The Iraqi government is preparing for early elections, which has been a top demand in the protests.
The goverment of Prime Minister Mustafa al-Kadhimi is now moving ahead to plan for voting in June 2021, after finalizing a new electoral law in October. It is currently working on establishing a federal court that would be tasked with overseeing the elections. In cooperation with the parliament, the government is working to secure the funds to finance the elections in order to hold them on time.
Nevertheless, some political parties have expressed fear of electoral fraud, and even rejected the new electoral law and the way electoral constituencies are divided.
Former Prime Minister Haider al-Abadi’s Al-Nasr Alliance hinted that it would boycott the elections if the government does not involve the United Nations in monitoring the polling stations.
Kadhimi government is indeed holding regular meetings with the UN representative in Iraq, Jeanine Hennis-Plasschaert, in order to prepare for the elections with the UN support. Plasschaert also has been visiting top Shiite cleric Ayatollah Ali Sistani frequently in order to bring all efforts together for successful elections.
The fraudulent voting process of the parliamentary elections in 2018 has sparked fear this could happen again, particularly since the violators were not sanctioned.
Ayat Muzaffar, spokesman for Al-Nasr Alliance told Al-Monitor that “boycotting the elections is placed on the table as an option that the alliance could resort to when it comes to early elections.”
Muzaffar said, “The government is required to ensure a safe electoral environment for all parties and candidates so as to ensure equal chances among all in this competition.”
Yet that does not only depend on Al-Nasr, as other political forces are also thinking of boycotting the elections, but have not taken a final decision at this time.
Raed Fahmy, secretary of the Central Committee of the Iraqi Communist Party, told Al-Monitor, “Boycotting the elections is the last option. We will be resorting to that if equal chances in the elections are not guaranteed.”
Fahmy, whose party allied with the Sairoon Alliance in the previous elections, believes that “talk about boycotting the elections may result in a growing despair among the people and push them to refrain from voting.”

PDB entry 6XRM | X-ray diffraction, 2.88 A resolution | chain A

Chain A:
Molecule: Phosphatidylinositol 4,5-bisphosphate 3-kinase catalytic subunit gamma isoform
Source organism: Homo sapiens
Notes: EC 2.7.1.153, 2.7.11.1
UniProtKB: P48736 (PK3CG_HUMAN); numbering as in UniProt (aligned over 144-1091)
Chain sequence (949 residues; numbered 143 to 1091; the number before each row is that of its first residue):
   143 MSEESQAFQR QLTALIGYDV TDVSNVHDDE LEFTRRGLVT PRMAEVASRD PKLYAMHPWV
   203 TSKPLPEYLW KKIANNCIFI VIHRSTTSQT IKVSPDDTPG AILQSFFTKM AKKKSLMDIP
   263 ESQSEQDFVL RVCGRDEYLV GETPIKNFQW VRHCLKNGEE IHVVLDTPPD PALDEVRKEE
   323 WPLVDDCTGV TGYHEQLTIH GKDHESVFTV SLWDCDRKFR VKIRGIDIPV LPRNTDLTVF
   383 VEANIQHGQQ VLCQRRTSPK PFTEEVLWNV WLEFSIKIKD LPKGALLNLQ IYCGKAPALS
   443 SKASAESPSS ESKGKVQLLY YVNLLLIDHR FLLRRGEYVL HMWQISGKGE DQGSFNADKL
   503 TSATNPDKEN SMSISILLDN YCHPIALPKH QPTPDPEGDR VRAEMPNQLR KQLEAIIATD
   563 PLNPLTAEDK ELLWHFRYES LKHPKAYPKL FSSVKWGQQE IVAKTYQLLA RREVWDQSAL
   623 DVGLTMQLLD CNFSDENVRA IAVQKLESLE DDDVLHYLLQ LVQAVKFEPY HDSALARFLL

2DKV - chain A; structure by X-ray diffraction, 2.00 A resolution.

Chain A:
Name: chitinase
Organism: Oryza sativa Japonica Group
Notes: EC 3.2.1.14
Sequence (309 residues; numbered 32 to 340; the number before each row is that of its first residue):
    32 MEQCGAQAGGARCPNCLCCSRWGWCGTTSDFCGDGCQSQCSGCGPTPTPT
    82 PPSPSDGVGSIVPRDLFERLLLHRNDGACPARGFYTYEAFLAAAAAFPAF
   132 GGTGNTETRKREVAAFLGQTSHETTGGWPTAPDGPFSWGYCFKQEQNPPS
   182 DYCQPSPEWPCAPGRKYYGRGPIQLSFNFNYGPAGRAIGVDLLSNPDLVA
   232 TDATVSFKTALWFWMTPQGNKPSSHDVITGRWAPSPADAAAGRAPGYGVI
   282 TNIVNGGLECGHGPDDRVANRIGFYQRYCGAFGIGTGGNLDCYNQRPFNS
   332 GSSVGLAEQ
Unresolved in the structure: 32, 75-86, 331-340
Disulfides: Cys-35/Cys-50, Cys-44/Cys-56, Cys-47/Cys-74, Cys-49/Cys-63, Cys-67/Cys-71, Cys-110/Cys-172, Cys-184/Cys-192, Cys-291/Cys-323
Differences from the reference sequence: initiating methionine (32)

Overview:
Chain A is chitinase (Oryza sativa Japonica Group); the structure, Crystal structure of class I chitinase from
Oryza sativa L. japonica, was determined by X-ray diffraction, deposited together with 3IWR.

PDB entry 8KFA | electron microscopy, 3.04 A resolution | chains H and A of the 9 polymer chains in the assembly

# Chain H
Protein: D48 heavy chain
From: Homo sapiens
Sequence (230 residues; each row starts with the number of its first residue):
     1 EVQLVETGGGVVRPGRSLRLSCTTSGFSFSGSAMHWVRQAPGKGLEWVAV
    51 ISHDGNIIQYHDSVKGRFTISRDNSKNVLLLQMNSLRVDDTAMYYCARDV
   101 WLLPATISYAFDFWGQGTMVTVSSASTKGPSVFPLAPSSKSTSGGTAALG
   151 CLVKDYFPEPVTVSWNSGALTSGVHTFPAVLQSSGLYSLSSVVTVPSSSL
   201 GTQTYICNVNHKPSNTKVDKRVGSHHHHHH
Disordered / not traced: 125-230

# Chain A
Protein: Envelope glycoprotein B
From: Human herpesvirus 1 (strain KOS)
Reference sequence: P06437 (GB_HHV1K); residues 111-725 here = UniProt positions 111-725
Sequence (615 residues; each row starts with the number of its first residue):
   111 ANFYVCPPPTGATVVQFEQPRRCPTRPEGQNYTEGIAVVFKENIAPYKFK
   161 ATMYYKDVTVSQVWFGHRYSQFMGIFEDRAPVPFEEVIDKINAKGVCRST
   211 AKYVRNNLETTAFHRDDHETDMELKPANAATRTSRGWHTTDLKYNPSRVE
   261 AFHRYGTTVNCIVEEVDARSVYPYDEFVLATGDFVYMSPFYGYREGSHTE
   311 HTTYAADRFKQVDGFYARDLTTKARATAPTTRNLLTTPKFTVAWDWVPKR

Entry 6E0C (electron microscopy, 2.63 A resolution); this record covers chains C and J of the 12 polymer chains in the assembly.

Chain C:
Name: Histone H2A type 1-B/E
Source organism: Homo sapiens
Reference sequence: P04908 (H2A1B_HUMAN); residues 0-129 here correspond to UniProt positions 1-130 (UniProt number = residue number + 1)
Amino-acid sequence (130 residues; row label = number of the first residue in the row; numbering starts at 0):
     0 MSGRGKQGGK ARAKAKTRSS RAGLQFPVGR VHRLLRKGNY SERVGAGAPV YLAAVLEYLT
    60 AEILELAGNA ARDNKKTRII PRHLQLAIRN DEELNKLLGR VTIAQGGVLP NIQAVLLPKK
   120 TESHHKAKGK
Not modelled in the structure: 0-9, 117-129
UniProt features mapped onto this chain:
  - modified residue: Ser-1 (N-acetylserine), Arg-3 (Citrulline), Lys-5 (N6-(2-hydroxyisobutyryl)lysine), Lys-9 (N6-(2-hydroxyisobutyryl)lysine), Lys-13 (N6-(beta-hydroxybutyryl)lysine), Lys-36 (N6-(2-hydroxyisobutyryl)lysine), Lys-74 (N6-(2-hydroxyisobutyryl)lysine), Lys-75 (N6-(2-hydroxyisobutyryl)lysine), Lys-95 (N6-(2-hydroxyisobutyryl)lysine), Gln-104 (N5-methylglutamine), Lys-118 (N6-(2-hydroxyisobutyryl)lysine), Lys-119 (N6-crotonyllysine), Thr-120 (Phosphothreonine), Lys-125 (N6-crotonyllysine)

Fahmy, a member of parliament, added, “We are still engaging in dialogues with the government to bring under control illegal weapons and prevent those involved in the bloodshed of the demonstrators from getting away with that. Yet in the absence of a serious move, boycotting [the elections] is an option that we may be forced to resort to.”
The Iraqi National Coalition, led by former Prime Minister Ayad Allawi, has not only expressed concerns about the procedures accompanying the voting process, but it also commented on the electoral law and the way the electoral districts are divided.
“Our coalition has objected to the electoral law and the distribution of electoral districts,” said Kadhim al-Shammari, spokesman for the National Coalition.
Speaking to Al-Monitor, Shammari expressed fear of a fraudulent voting process, and noted that one of the blocs is talking about winning the largest number of seats a few months ahead of the elections. “How will this victory happen? Where does this confidence come from?” he added.
Shammari did not name the bloc. Yet the Sairoon Alliance, led by Muqtada al-Sadr, is reiterating that it will get the largest number of votes and form the government.
Hussain al-Hindawi, the prime minister’s election adviser, is trying to reassure the political forces that the government is doing everything to ensure a fair electoral process.
Speaking to Al-Monitor, Hindawi said, “The government has drawn up plans to secure the polling stations and avoid any violations during the voting process.”
He added, “Activating the law regulating the work of political parties would serve as a deterrent to the exploitation of public funds in the elections, and would stop any violations in the campaigns.”
Hindawi denied that the government has the intention to approach the political forces to discourage them from boycotting. “We are constantly reassuring [everyone] about the preparations for the elections, and we are working hard to make the elections fair,” he added.
Some political forces, such as the Communist Party, have demanded for the United Nations to oversee the elections. Hindawi said in this regard, “That cannot happen. … The UN cannot oversee the elections in Iraq.” Yet he indicated that the UN was approached for wide-scale monitoring of the voting process.
“So far, we have not received an answer from the UN,” Hindawi noted, adding, “The UN are the ones to decide on the number of observers [but] local institutions and party representatives will also be overseeing the elections.”